State of the States: Trends and Early Lessons on Teacher Evaluation and Effectiveness Policies

Given recent sea changes to teacher-evaluation-policy—thirty-two
states have updated policies in the last three years with much
of this movement occurring
in 2011—the National Council on Teacher Quality
offers up this teaser to its annual State
Teacher Policy Yearbook
. It offers a comprehensive appraisal of each
state’s teacher-evaluation policies, and also explains what eighteen states with
the most ambitious evaluation plans (some Race to the Top winners, others not)
are up to, ranking each against NCTQ’s ten elements of comprehensive teacher
policy. What’s most interesting about the paper are the early lessons it draws
from these states’ initiatives. As the authors explain, “teacher effectiveness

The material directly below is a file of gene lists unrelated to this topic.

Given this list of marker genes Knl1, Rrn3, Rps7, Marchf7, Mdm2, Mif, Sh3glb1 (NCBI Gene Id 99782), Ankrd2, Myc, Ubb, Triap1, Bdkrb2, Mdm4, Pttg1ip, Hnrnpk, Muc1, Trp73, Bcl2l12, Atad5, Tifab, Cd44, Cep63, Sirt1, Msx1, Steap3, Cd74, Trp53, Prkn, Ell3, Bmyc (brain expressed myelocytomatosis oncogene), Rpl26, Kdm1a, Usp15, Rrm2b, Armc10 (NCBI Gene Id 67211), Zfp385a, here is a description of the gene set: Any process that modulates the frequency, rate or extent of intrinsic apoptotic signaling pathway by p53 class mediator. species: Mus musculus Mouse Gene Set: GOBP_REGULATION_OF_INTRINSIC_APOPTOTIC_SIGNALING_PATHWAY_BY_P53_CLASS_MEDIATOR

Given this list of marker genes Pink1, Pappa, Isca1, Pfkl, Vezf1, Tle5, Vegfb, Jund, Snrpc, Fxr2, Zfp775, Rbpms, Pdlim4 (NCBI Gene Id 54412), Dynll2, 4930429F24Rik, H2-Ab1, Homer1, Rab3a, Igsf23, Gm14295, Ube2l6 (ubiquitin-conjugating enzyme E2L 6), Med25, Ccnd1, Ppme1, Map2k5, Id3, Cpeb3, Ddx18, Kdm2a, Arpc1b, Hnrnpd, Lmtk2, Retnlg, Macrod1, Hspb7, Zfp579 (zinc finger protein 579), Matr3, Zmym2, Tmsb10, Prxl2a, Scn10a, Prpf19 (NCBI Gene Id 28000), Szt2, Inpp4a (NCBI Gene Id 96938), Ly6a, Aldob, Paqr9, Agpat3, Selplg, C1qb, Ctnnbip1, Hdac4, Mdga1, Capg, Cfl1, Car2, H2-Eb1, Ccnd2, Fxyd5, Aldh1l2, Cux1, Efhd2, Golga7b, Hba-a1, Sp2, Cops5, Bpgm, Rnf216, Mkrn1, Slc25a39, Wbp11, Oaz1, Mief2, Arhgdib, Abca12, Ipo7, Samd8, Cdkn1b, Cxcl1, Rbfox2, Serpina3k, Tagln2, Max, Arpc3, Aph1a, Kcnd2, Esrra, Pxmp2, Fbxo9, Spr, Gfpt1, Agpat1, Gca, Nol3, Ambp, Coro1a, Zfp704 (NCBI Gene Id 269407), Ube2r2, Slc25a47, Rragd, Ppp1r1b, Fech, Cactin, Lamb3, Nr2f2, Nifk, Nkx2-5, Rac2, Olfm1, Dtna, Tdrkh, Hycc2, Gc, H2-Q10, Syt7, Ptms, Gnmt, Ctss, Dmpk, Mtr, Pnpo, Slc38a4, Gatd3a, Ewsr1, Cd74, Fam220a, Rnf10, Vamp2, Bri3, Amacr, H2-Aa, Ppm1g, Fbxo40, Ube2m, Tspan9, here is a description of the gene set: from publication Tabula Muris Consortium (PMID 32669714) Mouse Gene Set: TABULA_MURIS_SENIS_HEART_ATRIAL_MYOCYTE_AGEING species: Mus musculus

measures don’t have to be perfect to be useful.” They should, however, include
classroom observations, entail third-party evaluations, and incorporate
student-growth measures for non-tested subjects. And they don’t need to be the
same for teachers of all grades and all subjects. Two words: Read it.

National Council on Teacher Quality. “State
of the States: Trends and Early Lessons on Teacher Evaluation and Effectiveness
Policies
” (Washington, D.C.: National Council on Teacher Quality, October
2011).

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